Compliance will be an issue, and the global oil balance is probably much less tight than OPEC estimates, he said, citing the latest commercial inventory data out of the United States and the stubbornly high-interest rates in many major economies that are likely to dampen oil demand.

The U.S. Energy Information Administration on Wednesday reported a surprise build in U.S. crude oil stocks last week, with inventories up by 1.6 million barrels, compared with analysts' expectations in a Reuters poll for a 933,000-barrel drop.

But oil prices on Wednesday shrugged off the data with all eyes on the OPEC+ meeting, analysts said.

Adding to the pessimism on the demand side are China's persisting economic troubles, embodied in the latest factory data published on Thursday, which showed contraction for a second straight month in November.

Euro-zone inflation cooled more than expected, putting the 2% target in sight as investors step up bets that the European Central Bank will cut interest rates sooner than officials suggest.

Consumer prices rose 2.4% from a year ago in November — down from 2.9% the previous month and less than the estimates of all economists in a Bloomberg poll. Price pressures continued easing across almost all categories and remained at a two-year low.

A core measure that excludes volatile components including fuel and food moderated for a fourth month, to 3.6%.

Inflation is undershooting analyst expectations across the 20-nation euro area following the ECB’s unprecedented ramp-up in interest rates. Output is waning as well, however: Gross domestic product shrank 0.1% in the third quarter, leaving the region teetering on the brink of a recession.

Figures earlier Thursday showed those two trends playing out in France, prompting money markets to bring forward bets on the ECB lowering borrowing costs. They now fully price a quarter-point cut by April, compared with June just over a month ago.

ECB officials are adamant, however, that monetary policy must remain tight to ensure inflation makes it all the way back to 2%.

Inflation Rates Are Slowing Across Europe

Annual change in consumer prices in November 2023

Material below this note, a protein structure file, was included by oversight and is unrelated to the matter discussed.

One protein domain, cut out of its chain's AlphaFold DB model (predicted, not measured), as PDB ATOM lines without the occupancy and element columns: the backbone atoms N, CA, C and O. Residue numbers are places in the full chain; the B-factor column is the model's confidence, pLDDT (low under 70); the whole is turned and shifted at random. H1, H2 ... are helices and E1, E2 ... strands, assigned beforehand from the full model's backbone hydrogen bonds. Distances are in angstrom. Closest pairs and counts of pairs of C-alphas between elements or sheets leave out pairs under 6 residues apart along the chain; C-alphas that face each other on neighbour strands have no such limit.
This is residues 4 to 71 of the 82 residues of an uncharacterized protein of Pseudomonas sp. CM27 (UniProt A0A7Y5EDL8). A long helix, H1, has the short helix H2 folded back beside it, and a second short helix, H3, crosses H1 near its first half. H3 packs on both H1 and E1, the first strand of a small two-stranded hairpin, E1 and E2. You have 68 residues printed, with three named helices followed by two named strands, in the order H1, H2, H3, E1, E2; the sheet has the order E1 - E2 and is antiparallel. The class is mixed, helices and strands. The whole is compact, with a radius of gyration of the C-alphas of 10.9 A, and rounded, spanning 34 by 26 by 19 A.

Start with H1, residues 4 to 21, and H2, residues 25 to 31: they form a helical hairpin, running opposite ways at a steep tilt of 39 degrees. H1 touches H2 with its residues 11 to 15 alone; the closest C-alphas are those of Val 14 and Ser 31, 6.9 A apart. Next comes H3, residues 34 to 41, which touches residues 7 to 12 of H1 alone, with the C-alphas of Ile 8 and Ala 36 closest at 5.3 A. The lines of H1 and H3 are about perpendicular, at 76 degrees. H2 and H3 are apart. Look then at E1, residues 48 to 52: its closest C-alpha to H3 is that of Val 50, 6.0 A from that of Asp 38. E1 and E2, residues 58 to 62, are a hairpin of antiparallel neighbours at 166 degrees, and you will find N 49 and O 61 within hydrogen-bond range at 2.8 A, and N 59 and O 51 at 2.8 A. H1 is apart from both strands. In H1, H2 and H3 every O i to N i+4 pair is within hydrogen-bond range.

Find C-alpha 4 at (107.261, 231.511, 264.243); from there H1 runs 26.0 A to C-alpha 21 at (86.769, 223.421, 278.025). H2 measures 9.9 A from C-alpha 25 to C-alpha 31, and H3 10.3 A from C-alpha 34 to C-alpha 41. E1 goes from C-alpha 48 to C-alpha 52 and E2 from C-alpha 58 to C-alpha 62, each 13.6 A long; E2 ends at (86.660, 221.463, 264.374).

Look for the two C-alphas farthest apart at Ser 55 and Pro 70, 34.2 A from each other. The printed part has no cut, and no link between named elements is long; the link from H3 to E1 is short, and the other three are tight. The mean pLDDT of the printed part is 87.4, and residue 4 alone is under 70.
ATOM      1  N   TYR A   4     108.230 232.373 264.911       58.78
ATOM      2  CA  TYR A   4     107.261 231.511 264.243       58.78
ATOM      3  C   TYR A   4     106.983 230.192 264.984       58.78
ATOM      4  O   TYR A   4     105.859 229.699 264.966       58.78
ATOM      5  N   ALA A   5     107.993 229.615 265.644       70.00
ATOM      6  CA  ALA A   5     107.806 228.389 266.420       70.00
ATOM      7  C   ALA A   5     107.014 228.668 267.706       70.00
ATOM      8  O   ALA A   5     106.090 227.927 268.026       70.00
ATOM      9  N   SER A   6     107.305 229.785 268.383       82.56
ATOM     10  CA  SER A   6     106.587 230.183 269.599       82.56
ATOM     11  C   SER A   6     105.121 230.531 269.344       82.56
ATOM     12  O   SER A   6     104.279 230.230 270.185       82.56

Source: Eurostat

Greek central bank chief Yannis Stournaras, normally among the most dovish voices on the 26-member Governing Council, said this week that he doesn’t expect rates to be reduced before mid-2024. Bundesbank President Joachim Nagel said it’s premature to even mention cuts.

Indeed, inflation is likely to tick higher before returning to target due to statistical effects and the wind-down of measures deployed last year by governments to offset soaring energy prices. President Christine Lagarde has warned price gains may quicken “slightly” in the coming months.

Euro-Area Inflation in November

Source: Eurostat

There are also question marks over how much of the rapid policy tightening — 450 basis points of rate hikes in little over a year — is still to hit the economy.

The process is clearly visible in the financial sector, with lending to firms last month showing a first annual drop since 2015. A real estate boom underpinned by rock-bottom rates has also come to an end. Austria’s Signa became a prominent casualty when the centerpiece of the sprawling property and retail group filed for insolvency this week.

The labor market has been holding up, however, with separate numbers Thursday showing euro-area joblessness staying at 6.5% in October.

 An official survey of Chinese manufacturers shows that factory activity contracted for a second straight month in November, an indicator of weak demand despite various stimulus measures aimed at supporting the economy.

The official manufacturing purchasing managers’ index fell to 49.4 in November, down slightly from October’s 49.5, according to data released Thursday by the National Bureau of Statistics.

A figure below 50 indicates a contraction in manufacturing activity while a number above 50 reflects an expansion, on a scale up to 100.

The index has fallen in seven of the past eight months, with an increase only in September. Despite prolonged weakness after the pandemic, the economy is expected to grow at about a 5% annual pace this year.

The new orders sub-index contracted for a second consecutive month, while two other sub-indices for raw material inventory and employment also were lower.

China’s recovery from the COVID-19 pandemic has faltered after an initial burst of growth earlier in the year faded more quickly than expected. Despite prolonged weakness in consumer spending and exports, the economy is expected to grow at about a 5% annual pace this year.

Capital Economics’ Sheana Yue and Julian Evans-Pritchard wrote in a note that the latest surveys may be “overstating the extent of slowdown due to sentiment effects.”

“That turned out to be the case in October, with the hard data not quite as weak as the PMIs had suggested,” they wrote.

In recent months, the government has raised spending on the construction of ports and other infrastructure, cut interest rates, and eased curbs on home-buying.

China’s policy advisors have called for still stronger stimulus measures to revive the economy.